Last night’s widespread outage of iinet, Australia’s second-largest Internet Service Provider, was bad enough. For hours, many of iinet’s customers had little or no access to the assorted services that they were paying for due to a cooling failure at an iinet data-centre, during record-breaking heat.
Bad enough, but iinet’s communications people actually managed to make things even worse than that, failing to communicate clearly, just when the company and its customers needed it most.
So, what ever happened to marketing and PR? As an art and a science, did they even make it into the 21st century, or did they fall into a ditch somewhere, and we never noticed?
Before we get started, I’m not saying that that all marketing and PR is bad or wrong nor that everyone who does them is rubbish. There are certainly still exemplars, but if you want a bland, ineffective and banal image – well, that’s the way to bet, because that’s what so much of the industry seems to be delivering.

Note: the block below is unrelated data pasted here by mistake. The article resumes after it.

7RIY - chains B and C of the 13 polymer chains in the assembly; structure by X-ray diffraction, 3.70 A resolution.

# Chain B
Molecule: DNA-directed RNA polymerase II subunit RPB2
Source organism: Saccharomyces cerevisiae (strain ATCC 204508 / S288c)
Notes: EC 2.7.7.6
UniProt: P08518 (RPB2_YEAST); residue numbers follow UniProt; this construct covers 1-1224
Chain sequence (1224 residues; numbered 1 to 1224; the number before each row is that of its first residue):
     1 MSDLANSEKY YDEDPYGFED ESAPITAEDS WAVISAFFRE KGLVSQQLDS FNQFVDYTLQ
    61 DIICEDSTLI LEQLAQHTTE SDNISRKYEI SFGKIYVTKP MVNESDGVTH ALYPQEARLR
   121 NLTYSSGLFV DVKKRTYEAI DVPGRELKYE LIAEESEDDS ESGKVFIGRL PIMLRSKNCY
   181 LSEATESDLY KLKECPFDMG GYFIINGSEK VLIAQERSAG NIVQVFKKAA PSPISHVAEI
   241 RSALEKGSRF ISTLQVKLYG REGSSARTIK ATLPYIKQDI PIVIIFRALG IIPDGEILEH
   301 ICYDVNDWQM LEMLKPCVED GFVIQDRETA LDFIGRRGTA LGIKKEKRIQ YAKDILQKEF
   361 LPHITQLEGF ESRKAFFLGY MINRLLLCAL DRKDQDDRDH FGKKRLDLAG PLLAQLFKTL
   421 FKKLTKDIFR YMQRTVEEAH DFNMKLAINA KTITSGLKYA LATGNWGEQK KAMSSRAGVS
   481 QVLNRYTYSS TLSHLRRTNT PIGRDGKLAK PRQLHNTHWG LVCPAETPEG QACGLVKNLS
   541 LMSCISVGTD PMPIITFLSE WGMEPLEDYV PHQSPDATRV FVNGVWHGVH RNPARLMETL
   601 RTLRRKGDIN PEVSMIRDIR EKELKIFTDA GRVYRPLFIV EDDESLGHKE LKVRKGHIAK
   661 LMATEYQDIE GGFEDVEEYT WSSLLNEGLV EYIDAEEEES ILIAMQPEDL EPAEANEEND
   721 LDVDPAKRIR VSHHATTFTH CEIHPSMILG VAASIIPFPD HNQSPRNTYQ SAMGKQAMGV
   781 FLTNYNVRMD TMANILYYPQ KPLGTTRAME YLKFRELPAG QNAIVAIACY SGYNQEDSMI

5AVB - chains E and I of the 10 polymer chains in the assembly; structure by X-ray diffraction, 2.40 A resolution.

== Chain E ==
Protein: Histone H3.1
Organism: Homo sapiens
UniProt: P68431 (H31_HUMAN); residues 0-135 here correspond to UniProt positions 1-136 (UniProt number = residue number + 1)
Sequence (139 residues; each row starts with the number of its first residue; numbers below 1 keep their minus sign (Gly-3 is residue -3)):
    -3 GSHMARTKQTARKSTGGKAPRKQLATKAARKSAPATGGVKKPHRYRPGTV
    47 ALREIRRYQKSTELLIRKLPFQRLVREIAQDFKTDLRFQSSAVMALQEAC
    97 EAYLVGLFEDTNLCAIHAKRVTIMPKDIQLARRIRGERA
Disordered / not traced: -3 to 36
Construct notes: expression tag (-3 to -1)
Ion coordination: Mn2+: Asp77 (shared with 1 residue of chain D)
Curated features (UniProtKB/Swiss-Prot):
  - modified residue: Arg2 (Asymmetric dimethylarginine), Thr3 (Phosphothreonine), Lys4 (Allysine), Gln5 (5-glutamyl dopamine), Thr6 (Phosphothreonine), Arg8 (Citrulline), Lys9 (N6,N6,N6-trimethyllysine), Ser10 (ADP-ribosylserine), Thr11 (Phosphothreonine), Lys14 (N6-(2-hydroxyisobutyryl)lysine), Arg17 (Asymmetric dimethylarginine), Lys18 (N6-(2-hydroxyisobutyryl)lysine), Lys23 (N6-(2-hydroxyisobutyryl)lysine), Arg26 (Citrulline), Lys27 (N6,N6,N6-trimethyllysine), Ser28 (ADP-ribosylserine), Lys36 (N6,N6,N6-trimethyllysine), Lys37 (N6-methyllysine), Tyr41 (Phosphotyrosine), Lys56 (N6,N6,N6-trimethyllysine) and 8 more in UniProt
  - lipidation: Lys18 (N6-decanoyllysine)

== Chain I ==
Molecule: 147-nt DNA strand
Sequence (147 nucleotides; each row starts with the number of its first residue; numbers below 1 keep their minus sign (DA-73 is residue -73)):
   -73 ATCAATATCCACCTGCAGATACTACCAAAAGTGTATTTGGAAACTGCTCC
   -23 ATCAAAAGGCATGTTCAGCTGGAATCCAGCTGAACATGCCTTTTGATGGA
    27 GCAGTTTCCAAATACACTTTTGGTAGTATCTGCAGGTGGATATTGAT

It’s now the seventh day of the disruption of Second Life traffic statistics. I’m going to use this particular issue to talk about feedback and communication, because today is the first day that Linden Lab has produced any on the issue.
Linden Lab is looking for someone to fill the role of Director of Global Communications – effectively to become the “main spokesperson for the company.” This job reports to the head of marketing, which would presently be Kim Salzer.
Reporting to the Head of Marketing, the Director of Communications will own the global communication strategy and execution for Linden Lab. This person will work alongside executive leadership to craft the communication plan and manage all media relations for Linden Lab’s Direct to Consumer effort.